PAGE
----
In a band situation, it's good for jabbing the bass player when he's behind the beat.
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  #23  
Old 02-24-2010, 07:36 PM
TubeTone TubeTone is offline
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Quote:
Originally Posted by FNG View Post
Don't they make end pin enlargers? I get emails about them all the time.

The enlargers don't work, I've tried several of them over the years. Unless you want to go with a complete replacement, which may not be the same color as the original, try this simple trick. Try re-packing the hole and re-boring it for a perfect fit. Take your time and start small, too big and you will be back to square one and have to start over. I bought a set of reamers especially made for this type of work. If the wood is soft, try a packing material that is resilient, that way when the pin is inserted, it won't slip out. I've also heard (although I have never tried this), that wrapping the pin in a very thin layer of ginger root (available at any health food store) will somehow cause the pin to swell and fill any gaps in the hole. Good luck, let us know how the repair turned out.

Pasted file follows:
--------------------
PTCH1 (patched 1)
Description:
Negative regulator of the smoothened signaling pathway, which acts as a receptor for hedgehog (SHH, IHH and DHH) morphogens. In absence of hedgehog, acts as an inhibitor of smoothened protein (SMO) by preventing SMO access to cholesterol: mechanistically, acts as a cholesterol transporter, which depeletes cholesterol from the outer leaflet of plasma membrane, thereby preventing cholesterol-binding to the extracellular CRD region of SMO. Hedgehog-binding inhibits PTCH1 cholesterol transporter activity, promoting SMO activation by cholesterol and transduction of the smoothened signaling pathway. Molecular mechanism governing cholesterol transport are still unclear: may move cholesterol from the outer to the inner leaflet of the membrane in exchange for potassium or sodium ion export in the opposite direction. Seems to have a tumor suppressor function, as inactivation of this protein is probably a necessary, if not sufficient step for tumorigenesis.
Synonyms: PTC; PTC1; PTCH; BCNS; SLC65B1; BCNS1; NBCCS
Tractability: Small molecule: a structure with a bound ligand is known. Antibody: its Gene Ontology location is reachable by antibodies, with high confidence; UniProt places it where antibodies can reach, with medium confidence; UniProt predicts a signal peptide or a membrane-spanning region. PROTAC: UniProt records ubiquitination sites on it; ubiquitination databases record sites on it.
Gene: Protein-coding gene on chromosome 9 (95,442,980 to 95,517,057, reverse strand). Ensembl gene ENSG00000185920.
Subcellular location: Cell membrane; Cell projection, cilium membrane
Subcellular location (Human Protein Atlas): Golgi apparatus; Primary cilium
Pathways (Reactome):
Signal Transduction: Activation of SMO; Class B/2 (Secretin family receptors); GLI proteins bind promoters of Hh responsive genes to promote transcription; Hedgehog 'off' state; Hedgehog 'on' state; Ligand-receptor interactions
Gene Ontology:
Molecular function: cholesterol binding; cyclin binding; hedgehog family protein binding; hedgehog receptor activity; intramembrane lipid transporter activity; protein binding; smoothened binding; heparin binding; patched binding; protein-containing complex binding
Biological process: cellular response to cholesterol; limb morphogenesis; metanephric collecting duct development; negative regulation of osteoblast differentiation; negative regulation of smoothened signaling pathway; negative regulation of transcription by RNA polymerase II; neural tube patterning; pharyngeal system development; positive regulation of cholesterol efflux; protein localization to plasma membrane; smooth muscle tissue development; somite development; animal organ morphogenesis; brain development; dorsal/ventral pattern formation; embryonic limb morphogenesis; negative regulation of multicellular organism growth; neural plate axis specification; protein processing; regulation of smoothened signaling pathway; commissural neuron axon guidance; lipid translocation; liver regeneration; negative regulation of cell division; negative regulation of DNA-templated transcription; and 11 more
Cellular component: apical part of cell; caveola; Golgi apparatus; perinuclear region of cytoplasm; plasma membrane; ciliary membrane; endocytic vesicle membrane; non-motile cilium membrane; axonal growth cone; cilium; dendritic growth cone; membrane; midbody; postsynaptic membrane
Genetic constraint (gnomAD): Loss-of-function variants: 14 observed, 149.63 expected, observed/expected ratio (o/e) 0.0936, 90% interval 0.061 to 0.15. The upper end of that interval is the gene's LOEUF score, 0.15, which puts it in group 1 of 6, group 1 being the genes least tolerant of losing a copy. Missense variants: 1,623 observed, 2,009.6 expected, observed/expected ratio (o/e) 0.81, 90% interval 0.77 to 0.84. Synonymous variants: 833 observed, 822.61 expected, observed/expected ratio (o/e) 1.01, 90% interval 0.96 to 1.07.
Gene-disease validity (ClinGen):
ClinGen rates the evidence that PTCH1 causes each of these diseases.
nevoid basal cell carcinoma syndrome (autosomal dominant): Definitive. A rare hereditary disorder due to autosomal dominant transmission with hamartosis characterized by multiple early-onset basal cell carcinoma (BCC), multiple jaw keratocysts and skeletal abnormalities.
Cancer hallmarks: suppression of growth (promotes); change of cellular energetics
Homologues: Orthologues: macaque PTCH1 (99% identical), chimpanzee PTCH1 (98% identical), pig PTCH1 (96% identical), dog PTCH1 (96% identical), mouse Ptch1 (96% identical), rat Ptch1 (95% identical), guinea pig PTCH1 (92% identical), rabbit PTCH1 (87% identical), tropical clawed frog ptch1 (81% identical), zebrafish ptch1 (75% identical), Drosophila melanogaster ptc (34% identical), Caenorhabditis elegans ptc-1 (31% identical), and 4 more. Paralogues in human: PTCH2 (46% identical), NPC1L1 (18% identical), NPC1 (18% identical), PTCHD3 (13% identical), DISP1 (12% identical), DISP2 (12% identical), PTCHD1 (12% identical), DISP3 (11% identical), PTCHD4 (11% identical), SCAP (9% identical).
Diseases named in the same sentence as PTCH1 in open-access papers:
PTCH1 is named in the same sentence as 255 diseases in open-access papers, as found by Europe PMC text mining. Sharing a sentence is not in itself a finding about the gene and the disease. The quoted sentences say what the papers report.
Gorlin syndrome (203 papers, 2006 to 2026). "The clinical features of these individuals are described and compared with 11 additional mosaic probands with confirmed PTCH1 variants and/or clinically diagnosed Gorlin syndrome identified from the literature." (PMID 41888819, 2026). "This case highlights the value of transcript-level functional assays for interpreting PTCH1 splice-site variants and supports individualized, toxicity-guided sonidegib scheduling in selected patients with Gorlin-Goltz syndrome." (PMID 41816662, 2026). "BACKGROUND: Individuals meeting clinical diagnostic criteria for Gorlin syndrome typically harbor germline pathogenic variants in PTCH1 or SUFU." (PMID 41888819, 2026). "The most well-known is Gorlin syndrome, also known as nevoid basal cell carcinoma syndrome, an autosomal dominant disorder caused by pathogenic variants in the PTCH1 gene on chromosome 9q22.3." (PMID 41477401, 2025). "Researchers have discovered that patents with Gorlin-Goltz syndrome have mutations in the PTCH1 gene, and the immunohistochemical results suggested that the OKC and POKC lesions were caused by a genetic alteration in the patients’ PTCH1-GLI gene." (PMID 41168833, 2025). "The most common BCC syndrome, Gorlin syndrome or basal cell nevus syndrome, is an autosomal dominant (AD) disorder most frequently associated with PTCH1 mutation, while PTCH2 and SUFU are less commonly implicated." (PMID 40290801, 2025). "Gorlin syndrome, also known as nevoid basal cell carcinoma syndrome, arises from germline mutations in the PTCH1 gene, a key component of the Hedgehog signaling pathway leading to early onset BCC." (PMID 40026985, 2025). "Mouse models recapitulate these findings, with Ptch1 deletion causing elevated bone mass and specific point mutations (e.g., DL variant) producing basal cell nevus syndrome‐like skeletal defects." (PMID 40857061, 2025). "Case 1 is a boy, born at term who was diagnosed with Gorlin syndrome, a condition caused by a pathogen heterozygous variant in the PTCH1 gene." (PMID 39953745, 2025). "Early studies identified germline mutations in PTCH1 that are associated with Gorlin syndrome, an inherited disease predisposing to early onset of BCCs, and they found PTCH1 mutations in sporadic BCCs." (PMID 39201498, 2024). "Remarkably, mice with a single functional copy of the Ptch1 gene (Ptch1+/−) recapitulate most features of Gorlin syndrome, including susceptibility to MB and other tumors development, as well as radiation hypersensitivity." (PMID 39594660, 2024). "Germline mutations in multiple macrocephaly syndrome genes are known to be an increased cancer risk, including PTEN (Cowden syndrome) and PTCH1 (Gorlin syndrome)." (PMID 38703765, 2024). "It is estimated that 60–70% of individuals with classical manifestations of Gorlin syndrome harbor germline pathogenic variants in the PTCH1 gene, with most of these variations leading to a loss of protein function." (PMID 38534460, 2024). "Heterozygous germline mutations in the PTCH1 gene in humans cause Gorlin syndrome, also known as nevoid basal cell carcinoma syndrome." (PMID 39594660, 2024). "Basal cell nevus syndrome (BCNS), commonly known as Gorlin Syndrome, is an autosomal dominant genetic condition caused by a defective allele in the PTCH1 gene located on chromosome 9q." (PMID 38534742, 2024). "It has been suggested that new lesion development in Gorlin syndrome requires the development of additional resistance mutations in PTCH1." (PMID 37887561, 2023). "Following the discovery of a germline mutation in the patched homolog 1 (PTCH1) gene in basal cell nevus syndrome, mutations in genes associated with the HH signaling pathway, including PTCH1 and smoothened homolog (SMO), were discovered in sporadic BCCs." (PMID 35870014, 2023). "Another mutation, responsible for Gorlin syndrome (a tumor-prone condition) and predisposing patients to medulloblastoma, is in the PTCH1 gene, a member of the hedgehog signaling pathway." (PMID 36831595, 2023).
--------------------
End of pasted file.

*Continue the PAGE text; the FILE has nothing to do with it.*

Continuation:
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  #24  
Old 02-24-2010, 07:51 PM
FNG FNG is offline
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Quote:
Originally Posted by TubeTone View Post
The enlargers don't work, I've tried several of them over the years. Unless you want to go with a complete replacement, which may not be the same color as the original, try this simple trick. Try re-packing the hole and re-boring it for a perfect fit. Take your time and start small, too big and you will be back to square one and have to start over. I bought a set of reamers especially made for this type of work. If the wood is soft, try a packing material that is resilient, that way when the pin is inserted, it won't slip out. I've also heard (although I have never tried this), that wrapping the pin in a very thin layer of ginger root (available at any health food store) will somehow cause the pin to swell and fill any gaps in the hole. Good luck, let us know how the repair turned out.
I heard of a guy who did that ginger root repair, and one time he set his guitar on the couch, and it left a bad stain he couldn't get out.

I think I'll just try spitting on it.
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  #25  
Old 02-24-2010, 08:04 PM
TubeTone TubeTone is offline